Jake’s hand was trembling when he unlocked the door. He opened the door slowly and peered inside. The attic was dark and gloomy, illuminated by a pale blue moonlight through a small circular window. Five boys, ages four to seven, were lying like rug-dolls on three beds. Their shirtless bodies looked pale and malnourished. When Jake entered the room and turned the light on they did not move, but they were awake and aware of his presence. Their big red eyes followed him without showing any emotion. They were neither scared nor happy.
Jake dropped the shovel and sat on one of the beds. “You are safe now, boys,” he said softly, “I’m gonna take you away from here.”
The boys raised together and sat on the beds. A four years old boy who was sitting next to Jake wrapped his thin arms around Jake’s neck and gave him a hug. Jake hugged him back. He wanted to let go of the boy, but the boy would not release his firm grip, and instead, squeezed tighter. Jake could not breathe. He tried to push the boy away, but he was surprisingly strong for a young child. After a minute the boy released his grasp and Jake fell to the floor, coughing blood.
Jake sat on his knees, gasping for air. He looked up at the boys. This time he saw the rage in their red eyes. A seven years old boy was holding the shovel above his head. He felt paralysed and too heavy to move before the shovel smashed the back of his head.
Warden Dixon entered the lab, followed by Senator Gibbs. A tall bearded man with a long white coat and thick glasses was standing in front of some monitors. When the door opened, he turned around and fixed his tie. The senator approached the man and gave him a firm handshake. “Senator Gibbs, please meet Doctor Marius Walther,” the warden introduced the two men, “Doctor Walther is our Chief Medical Technology Officer, and as the founder and architect of IICF – the Immobilised Inmates Correctional Facility, he will tell you about the experiment.”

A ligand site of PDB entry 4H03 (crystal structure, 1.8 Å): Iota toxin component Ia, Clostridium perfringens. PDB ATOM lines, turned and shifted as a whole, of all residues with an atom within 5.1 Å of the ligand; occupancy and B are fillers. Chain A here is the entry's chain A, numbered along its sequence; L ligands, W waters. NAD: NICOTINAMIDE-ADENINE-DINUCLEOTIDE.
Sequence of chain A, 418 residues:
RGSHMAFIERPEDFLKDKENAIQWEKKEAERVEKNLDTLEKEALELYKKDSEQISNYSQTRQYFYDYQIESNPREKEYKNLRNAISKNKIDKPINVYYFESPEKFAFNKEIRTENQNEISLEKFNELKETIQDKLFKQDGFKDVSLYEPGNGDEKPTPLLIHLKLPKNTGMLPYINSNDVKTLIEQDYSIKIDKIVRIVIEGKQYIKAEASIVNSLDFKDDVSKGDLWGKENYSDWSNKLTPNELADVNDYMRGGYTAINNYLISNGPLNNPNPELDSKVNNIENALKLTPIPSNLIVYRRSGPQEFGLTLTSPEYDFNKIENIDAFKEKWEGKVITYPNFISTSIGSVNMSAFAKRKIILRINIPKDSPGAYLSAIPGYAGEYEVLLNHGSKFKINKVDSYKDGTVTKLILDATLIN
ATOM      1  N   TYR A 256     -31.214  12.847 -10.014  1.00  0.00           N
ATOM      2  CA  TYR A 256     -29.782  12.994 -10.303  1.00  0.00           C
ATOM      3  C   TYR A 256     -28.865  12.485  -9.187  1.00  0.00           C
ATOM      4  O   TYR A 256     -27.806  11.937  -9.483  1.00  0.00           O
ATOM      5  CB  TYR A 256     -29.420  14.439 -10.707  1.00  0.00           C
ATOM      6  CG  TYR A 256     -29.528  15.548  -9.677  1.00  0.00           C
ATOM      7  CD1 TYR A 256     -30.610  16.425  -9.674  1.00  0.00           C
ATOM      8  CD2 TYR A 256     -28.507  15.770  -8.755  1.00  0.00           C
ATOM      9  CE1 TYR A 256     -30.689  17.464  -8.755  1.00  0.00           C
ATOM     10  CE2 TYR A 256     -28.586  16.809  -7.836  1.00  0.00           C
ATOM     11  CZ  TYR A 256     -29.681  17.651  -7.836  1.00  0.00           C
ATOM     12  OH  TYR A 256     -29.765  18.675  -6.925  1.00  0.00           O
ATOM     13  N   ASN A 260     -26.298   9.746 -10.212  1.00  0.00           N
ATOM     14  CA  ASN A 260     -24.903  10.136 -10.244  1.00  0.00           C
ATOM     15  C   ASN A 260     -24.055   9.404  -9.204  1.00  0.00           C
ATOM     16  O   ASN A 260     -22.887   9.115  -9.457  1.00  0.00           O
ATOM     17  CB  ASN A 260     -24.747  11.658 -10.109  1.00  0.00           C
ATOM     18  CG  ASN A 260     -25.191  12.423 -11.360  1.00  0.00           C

The senator followed the doctor who stopped in front of two metal boxes in the size and shape of a coffin.
“We use two test subjects in the final stages of the experiment,” the doctor started his orientation, “after injecting the subject with Neuromuscular-blocking and induced semi-coma drugs, we put him inside a cell pod, which provides the subject with mechanical ventilation, nutrition, brain neuro-signals decoder/encoder and virtual reality headset.”
“Is he in a coma? Can he feel anything?” the senator asked and watched the signals displayed on the monitor.
“The subject’s body is paralysed, but his brain is active,” the doctor said. “He is not aware of his real surroundings, but we can program his mind to feel a different virtual environment. In his mind he is wide awake and vital, he can feel with all five senses whatever we want him to experience, and the virtual environment feels very real to him.”
“I have heard you lost one of the inmates. Please tell me about that,” the senator said and looked into the doctor’s eyes.
“Yes, well…” the doctor stammered, “We put our first subject in a total void environment, an empty dark room, in complete solitude. After a few weeks, his body was flooded with stress hormones and inflammation. Eventually, his brain collapsed and died. We put another subject in his environment to keep him company, but it was too late for him. we have learned the harmful effect of solitude and despair, so now we put the inmates in groups and provide them with a sense of hope and challenges.”
“Who are the test subjects?” the senator asked and looked back at the cell pods.
Warden Dixon came forward and pointed at the left pod. “In here lies Anthony Giordano, a serial killer and a rapist. He was sentenced to twenty-four life sentences for kidnapping, raping and murdering of twenty-four women in his Midwest farm two years ago.” The warden pointed at the right cell pod and continued, “And here lies Jake Dudley, a known pedophile. He was sentenced to five life sentences for kidnapping and molesting of children, four of them were found dead in his summer cabin.”
The senator turned to the warden and said, “before we are moving two thousand maximum-security convicts from Attica Prison to this facility, we need to prove the Supreme Court that we are treating the inmates fairly, and the public would like to make sure they are paying for their crimes and not sleeping calmly through their sentence period.”
“Oh, trust me,” said the doctor, “they are paying for their crimes.”
Jake woke up laying on a cold hard concrete floor. He opened his eyes and looked around, but it was pitch black.